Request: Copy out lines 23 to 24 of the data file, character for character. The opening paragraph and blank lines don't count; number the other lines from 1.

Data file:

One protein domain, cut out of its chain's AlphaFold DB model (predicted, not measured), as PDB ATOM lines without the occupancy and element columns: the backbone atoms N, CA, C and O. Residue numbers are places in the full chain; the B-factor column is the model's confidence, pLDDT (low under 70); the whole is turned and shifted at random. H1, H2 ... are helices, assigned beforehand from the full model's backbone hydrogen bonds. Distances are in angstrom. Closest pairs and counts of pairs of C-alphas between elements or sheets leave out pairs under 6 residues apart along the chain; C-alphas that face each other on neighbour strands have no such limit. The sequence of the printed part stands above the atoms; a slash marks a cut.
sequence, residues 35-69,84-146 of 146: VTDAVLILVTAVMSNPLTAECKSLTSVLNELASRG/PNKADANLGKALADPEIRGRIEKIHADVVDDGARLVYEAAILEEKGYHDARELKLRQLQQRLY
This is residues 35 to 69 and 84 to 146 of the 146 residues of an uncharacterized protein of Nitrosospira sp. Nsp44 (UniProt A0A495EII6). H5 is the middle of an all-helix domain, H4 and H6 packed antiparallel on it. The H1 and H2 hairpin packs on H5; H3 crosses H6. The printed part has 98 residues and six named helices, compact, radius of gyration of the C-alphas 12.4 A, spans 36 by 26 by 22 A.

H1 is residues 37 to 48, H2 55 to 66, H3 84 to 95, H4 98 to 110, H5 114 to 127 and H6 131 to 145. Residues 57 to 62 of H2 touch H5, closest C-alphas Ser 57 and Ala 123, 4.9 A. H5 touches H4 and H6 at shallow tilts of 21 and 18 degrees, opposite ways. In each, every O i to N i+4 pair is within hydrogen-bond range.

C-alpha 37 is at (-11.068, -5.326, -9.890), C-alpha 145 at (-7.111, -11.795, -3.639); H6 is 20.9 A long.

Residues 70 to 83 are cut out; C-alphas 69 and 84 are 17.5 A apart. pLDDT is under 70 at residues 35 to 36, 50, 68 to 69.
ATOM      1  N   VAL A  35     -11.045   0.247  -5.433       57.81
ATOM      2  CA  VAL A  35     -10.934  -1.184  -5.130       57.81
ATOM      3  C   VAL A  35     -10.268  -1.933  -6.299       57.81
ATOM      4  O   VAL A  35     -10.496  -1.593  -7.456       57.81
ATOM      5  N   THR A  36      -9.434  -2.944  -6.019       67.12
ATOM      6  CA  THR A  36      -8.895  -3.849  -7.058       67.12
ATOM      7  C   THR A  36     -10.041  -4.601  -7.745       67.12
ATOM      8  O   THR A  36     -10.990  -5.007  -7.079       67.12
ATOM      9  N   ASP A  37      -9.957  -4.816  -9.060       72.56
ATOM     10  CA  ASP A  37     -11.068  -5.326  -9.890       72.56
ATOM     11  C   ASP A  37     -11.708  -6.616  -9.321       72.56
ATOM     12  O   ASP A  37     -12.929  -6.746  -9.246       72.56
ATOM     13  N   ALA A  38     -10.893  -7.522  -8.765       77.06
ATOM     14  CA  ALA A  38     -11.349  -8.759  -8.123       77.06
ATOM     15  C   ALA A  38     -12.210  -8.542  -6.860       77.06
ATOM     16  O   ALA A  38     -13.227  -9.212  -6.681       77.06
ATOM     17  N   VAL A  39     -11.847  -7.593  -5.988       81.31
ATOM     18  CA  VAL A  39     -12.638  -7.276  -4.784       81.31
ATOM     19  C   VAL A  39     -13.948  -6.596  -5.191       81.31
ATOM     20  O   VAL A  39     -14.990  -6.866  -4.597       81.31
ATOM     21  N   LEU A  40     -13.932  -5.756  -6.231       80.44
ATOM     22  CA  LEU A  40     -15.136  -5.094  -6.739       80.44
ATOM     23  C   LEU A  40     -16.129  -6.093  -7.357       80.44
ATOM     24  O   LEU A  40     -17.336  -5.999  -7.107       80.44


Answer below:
ATOM     18  CA  VAL A  39     -12.638  -7.276  -4.784       81.31
ATOM     19  C   VAL A  39     -13.948  -6.596  -5.191       81.31